Dated: May 29 2020

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Don't Be Stuck With 2 Homes

The Buy and Sell Dilemma:

How to Avoid Getting Stuck with Two Homes

Every month, thousands of homeowners are faced with what we call the Real Estate Catch 22: the stressful dilemma of whether to buy first or sell first. If you buy before selling, you could run the risk of owning two homes. Just as bad, if you sell first, you could end up homeless.

Most homeowners have to walk this financial and emotional tightrope alone because most agents have no way to solve this predicament. Some companies offer a Guaranteed Sale Program which solves this dilemma. This program guarantees the sale of your present home before you take possession of your new one. If your home doesn’t sell in 120 days, for example, they will buy it from you themselves for the previously agreed price ensuring that you never get caught in the Real Estate Catch 22.  However, don’t be shocked if their offer is about 15% less than market value plus high fees, bringing you an offer ultimately 25-30% below market.

Before you hire any real estate professional, you should research the market to assess who can do the best job for you. You definitely want to hire someone who will be honest and candid with you about the likelihood of selling your home quickly. Your agent should have a good handle on the comps, activity in the neighborhood as well as a strong marketing plan.

When interviewing agents, find out if they can help you purchase a home contingent upon the sale of your own home first. An offer with a contingency will be studied by the listing parties and may or may not be accepted, considering factors such as fair pricing for your home, an active market, good photos and marketing, etc..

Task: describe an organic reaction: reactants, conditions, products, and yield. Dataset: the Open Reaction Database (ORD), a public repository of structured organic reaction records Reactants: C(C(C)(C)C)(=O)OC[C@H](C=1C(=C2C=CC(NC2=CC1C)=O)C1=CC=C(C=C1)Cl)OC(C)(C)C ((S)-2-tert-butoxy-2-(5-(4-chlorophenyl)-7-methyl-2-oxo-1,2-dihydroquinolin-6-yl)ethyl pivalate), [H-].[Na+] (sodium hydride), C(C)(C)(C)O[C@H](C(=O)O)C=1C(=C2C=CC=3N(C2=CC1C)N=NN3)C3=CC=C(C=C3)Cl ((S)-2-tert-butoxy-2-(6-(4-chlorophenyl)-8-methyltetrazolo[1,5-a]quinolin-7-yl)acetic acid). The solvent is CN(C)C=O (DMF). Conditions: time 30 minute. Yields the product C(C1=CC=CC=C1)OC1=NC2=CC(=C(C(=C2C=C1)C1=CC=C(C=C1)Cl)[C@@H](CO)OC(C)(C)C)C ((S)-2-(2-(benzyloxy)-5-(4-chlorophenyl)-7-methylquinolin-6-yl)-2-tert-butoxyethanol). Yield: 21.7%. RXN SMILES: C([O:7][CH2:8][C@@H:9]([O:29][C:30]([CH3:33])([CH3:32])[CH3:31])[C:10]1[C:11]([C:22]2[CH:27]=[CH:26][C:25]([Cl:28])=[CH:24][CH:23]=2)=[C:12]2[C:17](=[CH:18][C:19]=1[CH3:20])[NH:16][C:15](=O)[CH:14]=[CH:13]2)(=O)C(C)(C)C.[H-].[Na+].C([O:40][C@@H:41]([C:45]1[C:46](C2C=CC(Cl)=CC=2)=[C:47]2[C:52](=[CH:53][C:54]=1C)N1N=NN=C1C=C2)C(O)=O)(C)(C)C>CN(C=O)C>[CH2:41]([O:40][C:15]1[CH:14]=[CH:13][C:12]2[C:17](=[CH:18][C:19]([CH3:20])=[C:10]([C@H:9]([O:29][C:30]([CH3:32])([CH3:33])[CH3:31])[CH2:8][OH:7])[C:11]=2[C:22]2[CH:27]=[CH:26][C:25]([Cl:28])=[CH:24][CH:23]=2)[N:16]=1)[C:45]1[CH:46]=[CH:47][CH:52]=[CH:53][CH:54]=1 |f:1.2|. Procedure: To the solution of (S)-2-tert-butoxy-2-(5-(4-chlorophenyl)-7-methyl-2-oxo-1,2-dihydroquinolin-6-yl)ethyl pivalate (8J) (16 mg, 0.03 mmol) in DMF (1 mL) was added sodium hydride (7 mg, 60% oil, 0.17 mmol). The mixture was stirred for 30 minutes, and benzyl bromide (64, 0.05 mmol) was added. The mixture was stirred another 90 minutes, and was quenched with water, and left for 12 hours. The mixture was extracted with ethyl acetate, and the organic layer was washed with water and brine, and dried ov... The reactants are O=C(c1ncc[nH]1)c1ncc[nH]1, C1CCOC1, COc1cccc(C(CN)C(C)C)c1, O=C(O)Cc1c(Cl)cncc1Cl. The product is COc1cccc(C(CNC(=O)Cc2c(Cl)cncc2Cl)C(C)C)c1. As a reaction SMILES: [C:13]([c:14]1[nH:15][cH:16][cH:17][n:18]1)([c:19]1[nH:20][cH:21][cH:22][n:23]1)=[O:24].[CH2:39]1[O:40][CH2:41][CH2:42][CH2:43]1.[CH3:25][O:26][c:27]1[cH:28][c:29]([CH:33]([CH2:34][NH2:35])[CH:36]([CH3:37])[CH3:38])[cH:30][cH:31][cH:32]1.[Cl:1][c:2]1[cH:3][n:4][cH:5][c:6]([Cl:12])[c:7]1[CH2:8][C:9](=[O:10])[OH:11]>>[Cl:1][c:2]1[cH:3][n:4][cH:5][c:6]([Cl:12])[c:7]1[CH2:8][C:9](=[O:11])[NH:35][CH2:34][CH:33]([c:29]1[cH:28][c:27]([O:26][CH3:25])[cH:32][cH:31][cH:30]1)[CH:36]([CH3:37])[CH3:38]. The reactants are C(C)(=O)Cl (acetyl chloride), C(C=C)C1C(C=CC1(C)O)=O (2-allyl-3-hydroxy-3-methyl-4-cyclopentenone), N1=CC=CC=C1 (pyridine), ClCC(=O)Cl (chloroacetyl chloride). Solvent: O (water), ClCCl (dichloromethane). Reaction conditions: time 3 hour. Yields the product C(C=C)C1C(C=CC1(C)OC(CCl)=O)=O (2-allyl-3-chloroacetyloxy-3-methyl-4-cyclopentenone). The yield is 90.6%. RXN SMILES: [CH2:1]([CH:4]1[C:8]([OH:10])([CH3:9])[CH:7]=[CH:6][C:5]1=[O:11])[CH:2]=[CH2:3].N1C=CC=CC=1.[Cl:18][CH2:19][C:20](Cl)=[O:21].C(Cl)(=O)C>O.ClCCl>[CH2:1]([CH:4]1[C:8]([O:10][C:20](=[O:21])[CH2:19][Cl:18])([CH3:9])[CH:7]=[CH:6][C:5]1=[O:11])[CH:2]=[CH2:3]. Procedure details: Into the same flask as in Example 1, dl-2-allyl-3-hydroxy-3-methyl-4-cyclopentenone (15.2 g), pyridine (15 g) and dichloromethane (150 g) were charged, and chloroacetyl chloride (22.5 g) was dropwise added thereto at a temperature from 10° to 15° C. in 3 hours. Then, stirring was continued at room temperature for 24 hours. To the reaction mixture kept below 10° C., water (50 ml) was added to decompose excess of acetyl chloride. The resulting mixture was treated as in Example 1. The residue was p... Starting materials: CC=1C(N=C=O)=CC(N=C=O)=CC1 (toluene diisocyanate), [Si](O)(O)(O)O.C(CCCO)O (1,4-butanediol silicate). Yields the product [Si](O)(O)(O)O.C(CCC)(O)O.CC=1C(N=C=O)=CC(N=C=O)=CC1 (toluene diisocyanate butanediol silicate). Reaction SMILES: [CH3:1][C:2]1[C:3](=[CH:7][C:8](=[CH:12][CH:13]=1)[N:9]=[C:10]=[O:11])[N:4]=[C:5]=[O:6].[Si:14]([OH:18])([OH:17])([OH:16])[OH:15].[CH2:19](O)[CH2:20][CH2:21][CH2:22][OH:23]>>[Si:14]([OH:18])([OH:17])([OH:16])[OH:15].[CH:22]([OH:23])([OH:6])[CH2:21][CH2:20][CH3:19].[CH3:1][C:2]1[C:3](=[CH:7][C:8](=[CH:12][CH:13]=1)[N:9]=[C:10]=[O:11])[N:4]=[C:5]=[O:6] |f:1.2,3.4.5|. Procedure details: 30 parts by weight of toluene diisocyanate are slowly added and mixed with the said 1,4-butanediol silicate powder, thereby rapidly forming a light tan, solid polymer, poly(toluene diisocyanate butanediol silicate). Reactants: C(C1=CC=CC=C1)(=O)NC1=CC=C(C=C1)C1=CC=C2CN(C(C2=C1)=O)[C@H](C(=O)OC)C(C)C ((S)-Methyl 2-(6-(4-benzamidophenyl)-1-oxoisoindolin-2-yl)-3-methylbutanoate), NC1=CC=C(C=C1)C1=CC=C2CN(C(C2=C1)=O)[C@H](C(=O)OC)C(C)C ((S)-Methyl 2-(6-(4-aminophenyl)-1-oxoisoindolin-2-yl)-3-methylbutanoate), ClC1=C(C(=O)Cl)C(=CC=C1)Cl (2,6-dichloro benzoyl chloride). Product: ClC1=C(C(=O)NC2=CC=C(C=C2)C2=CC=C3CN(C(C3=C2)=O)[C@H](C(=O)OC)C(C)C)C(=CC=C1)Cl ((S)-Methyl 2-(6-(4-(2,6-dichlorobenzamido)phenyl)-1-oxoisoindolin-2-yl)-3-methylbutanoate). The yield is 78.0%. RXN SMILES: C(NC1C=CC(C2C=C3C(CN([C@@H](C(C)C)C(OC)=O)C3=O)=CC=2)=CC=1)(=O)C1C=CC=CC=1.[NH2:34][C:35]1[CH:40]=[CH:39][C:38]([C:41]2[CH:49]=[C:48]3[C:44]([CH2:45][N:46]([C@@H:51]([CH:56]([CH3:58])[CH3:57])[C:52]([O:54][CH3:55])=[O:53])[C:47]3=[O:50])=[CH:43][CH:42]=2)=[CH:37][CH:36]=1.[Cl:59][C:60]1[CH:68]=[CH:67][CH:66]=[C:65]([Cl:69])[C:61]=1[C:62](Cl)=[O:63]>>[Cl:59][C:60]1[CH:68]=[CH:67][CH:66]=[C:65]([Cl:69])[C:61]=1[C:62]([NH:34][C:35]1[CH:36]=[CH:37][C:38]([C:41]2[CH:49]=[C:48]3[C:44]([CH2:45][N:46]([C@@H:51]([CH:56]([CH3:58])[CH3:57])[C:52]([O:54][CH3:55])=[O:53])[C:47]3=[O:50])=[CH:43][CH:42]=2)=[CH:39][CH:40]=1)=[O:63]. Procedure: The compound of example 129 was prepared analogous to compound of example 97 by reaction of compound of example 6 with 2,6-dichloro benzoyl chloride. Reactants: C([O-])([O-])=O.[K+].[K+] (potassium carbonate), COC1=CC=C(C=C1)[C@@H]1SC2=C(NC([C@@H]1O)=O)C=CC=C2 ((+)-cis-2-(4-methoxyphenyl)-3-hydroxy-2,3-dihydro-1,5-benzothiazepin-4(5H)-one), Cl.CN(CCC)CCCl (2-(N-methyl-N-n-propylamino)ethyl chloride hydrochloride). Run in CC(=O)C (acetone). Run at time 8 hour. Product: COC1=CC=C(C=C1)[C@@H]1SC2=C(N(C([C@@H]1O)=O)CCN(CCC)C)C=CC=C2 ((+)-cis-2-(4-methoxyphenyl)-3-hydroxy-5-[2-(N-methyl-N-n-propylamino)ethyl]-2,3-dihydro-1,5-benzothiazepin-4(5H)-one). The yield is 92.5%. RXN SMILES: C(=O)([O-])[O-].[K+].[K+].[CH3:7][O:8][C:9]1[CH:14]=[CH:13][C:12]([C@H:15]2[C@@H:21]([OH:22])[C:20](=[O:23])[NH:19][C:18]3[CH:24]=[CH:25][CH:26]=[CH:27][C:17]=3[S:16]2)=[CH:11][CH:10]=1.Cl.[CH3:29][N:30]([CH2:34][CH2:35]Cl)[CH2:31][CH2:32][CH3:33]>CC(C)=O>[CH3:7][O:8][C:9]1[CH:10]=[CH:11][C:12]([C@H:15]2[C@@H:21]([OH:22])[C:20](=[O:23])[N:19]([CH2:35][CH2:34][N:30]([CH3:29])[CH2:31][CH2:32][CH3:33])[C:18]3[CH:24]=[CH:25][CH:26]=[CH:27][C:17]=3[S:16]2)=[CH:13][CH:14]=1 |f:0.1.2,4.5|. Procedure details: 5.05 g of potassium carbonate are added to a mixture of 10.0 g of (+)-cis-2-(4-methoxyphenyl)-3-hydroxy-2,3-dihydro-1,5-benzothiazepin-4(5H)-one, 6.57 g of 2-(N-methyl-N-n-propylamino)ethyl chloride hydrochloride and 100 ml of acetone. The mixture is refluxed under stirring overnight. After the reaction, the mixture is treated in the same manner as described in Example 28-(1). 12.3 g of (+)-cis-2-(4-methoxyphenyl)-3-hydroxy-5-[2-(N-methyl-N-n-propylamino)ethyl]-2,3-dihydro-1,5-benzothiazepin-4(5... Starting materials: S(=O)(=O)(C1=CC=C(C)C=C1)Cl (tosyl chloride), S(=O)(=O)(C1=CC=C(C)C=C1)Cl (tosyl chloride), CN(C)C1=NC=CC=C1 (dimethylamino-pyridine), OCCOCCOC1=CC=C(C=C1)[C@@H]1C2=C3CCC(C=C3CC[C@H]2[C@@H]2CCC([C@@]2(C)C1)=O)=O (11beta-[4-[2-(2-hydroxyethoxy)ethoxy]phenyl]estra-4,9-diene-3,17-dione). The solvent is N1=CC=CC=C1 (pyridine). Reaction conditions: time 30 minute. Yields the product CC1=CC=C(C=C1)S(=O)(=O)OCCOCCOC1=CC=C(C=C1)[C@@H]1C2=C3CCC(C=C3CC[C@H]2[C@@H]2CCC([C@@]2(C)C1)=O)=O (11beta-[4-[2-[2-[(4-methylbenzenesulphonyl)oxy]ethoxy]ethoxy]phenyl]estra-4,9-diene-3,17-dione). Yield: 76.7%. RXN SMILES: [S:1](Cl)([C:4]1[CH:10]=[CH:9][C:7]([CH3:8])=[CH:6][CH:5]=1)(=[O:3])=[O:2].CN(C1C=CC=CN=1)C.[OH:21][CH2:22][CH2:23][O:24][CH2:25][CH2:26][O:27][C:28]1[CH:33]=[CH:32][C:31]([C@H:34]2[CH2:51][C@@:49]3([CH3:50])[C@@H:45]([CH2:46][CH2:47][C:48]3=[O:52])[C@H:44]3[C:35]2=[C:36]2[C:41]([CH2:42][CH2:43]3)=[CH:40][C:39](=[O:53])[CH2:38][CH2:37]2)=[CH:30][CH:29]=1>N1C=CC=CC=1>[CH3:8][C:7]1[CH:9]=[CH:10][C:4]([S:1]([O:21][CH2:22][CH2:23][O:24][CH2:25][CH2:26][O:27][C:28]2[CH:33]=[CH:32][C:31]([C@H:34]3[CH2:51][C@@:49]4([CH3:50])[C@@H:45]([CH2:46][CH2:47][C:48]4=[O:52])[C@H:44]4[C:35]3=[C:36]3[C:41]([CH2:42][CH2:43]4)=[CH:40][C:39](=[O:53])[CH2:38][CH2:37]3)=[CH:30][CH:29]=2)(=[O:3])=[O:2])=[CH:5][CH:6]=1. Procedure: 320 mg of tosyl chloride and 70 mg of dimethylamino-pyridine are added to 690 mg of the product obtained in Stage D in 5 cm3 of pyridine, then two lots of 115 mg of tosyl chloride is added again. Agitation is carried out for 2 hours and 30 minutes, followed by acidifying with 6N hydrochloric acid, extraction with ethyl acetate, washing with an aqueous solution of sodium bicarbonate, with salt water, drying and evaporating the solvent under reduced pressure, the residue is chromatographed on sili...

Another way to avoid putting a contingent offer on the home you want to buy is to get a bridge loan. A bridge loan may let you buy a new house before selling your old one. But bridge loans have high interest rates, require 20% equity and work best in fast-moving markets.

If you can be patient, it would be a good idea to test the waters by listing for 1-2 weeks to get a sense of whether to buy immediately or hold off. You should know by then what kind of traffic and feedback your home is getting, and any adjustments that are necessary to sell, including adjustments in your expectations.

You can combine this "test period" with an automatic extension built into your contract. Both buying and selling contracts will have a state-determined extension clause which gives you the right to delay closing. In NC, you can stick it out for up to 14 days before you close on the transaction. This could allow just the flexibility you need to transition from your current home directly to your new home without the headaches of temporary housing or rental.

How to minimize the risk and pain of the Real Estate Catch 22 requires a knowledgeable agent who can help you review all options. We at The Ally Group have seen it all, and can guide you through the dilemma as smoothly as possible.

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Albert & Lynn Alvarez

Unparalleled Customer Service! Meet The Ally Group team member, Lynn Alvarez. You need an educated, caring and knowledgeable real estate professional who stands by you through the whole process. Tha....

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